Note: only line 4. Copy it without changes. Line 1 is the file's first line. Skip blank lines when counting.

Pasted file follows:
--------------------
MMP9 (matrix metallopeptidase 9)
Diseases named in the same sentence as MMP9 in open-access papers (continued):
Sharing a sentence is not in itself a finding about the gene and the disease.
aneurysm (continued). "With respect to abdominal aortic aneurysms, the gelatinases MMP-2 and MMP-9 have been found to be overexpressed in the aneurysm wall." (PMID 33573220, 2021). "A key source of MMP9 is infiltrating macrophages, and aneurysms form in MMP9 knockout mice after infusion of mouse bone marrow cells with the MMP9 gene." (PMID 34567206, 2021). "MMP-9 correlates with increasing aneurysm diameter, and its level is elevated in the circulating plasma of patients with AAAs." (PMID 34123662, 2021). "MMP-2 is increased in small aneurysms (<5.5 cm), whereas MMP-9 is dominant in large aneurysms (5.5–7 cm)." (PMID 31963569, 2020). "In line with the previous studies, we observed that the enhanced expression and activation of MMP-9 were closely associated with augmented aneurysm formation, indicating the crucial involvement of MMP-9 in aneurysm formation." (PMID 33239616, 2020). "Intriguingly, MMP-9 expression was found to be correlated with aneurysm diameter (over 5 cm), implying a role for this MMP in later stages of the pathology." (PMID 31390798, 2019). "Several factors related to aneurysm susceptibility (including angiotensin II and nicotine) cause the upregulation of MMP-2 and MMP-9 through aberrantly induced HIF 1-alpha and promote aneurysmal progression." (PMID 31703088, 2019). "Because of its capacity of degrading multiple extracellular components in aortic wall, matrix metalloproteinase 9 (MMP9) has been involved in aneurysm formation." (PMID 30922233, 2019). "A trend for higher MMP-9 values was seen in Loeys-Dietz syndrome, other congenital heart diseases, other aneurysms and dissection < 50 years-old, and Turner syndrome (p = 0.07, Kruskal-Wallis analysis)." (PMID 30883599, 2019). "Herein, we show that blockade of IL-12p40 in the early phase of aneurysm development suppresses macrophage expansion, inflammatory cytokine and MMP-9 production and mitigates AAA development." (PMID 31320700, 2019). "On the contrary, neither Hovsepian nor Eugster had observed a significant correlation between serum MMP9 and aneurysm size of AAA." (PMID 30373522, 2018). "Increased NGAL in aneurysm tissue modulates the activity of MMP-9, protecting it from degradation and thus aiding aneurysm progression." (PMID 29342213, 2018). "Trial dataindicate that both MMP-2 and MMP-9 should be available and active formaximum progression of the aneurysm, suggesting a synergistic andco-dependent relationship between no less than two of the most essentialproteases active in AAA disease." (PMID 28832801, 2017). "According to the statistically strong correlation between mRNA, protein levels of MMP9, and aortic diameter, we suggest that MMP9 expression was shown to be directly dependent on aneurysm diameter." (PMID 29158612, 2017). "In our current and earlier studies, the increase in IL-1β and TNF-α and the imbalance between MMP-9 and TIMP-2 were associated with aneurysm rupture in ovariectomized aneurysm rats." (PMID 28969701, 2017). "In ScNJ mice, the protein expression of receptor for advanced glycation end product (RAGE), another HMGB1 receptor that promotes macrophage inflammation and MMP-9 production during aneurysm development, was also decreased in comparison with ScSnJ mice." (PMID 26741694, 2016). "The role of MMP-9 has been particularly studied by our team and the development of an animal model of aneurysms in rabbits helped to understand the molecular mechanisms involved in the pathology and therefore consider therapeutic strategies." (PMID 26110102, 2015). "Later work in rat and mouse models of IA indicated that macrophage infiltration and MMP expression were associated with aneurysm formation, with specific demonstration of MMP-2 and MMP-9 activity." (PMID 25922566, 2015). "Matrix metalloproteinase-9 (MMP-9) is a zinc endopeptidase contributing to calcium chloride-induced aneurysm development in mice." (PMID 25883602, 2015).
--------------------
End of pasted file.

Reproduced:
aneurysm (continued). "With respect to abdominal aortic aneurysms, the gelatinases MMP-2 and MMP-9 have been found to be overexpressed in the aneurysm wall." (PMID 33573220, 2021). "A key source of MMP9 is infiltrating macrophages, and aneurysms form in MMP9 knockout mice after infusion of mouse bone marrow cells with the MMP9 gene." (PMID 34567206, 2021). "MMP-9 correlates with increasing aneurysm diameter, and its level is elevated in the circulating plasma of patients with AAAs." (PMID 34123662, 2021). "MMP-2 is increased in small aneurysms (<5.5 cm), whereas MMP-9 is dominant in large aneurysms (5.5–7 cm)." (PMID 31963569, 2020). "In line with the previous studies, we observed that the enhanced expression and activation of MMP-9 were closely associated with augmented aneurysm formation, indicating the crucial involvement of MMP-9 in aneurysm formation." (PMID 33239616, 2020). "Intriguingly, MMP-9 expression was found to be correlated with aneurysm diameter (over 5 cm), implying a role for this MMP in later stages of the pathology." (PMID 31390798, 2019). "Several factors related to aneurysm susceptibility (including angiotensin II and nicotine) cause the upregulation of MMP-2 and MMP-9 through aberrantly induced HIF 1-alpha and promote aneurysmal progression." (PMID 31703088, 2019). "Because of its capacity of degrading multiple extracellular components in aortic wall, matrix metalloproteinase 9 (MMP9) has been involved in aneurysm formation." (PMID 30922233, 2019). "A trend for higher MMP-9 values was seen in Loeys-Dietz syndrome, other congenital heart diseases, other aneurysms and dissection < 50 years-old, and Turner syndrome (p = 0.07, Kruskal-Wallis analysis)." (PMID 30883599, 2019). "Herein, we show that blockade of IL-12p40 in the early phase of aneurysm development suppresses macrophage expansion, inflammatory cytokine and MMP-9 production and mitigates AAA development." (PMID 31320700, 2019). "On the contrary, neither Hovsepian nor Eugster had observed a significant correlation between serum MMP9 and aneurysm size of AAA." (PMID 30373522, 2018). "Increased NGAL in aneurysm tissue modulates the activity of MMP-9, protecting it from degradation and thus aiding aneurysm progression." (PMID 29342213, 2018). "Trial dataindicate that both MMP-2 and MMP-9 should be available and active formaximum progression of the aneurysm, suggesting a synergistic andco-dependent relationship between no less than two of the most essentialproteases active in AAA disease." (PMID 28832801, 2017). "According to the statistically strong correlation between mRNA, protein levels of MMP9, and aortic diameter, we suggest that MMP9 expression was shown to be directly dependent on aneurysm diameter." (PMID 29158612, 2017). "In our current and earlier studies, the increase in IL-1β and TNF-α and the imbalance between MMP-9 and TIMP-2 were associated with aneurysm rupture in ovariectomized aneurysm rats." (PMID 28969701, 2017). "In ScNJ mice, the protein expression of receptor for advanced glycation end product (RAGE), another HMGB1 receptor that promotes macrophage inflammation and MMP-9 production during aneurysm development, was also decreased in comparison with ScSnJ mice." (PMID 26741694, 2016). "The role of MMP-9 has been particularly studied by our team and the development of an animal model of aneurysms in rabbits helped to understand the molecular mechanisms involved in the pathology and therefore consider therapeutic strategies." (PMID 26110102, 2015). "Later work in rat and mouse models of IA indicated that macrophage infiltration and MMP expression were associated with aneurysm formation, with specific demonstration of MMP-2 and MMP-9 activity." (PMID 25922566, 2015). "Matrix metalloproteinase-9 (MMP-9) is a zinc endopeptidase contributing to calcium chloride-induced aneurysm development in mice." (PMID 25883602, 2015).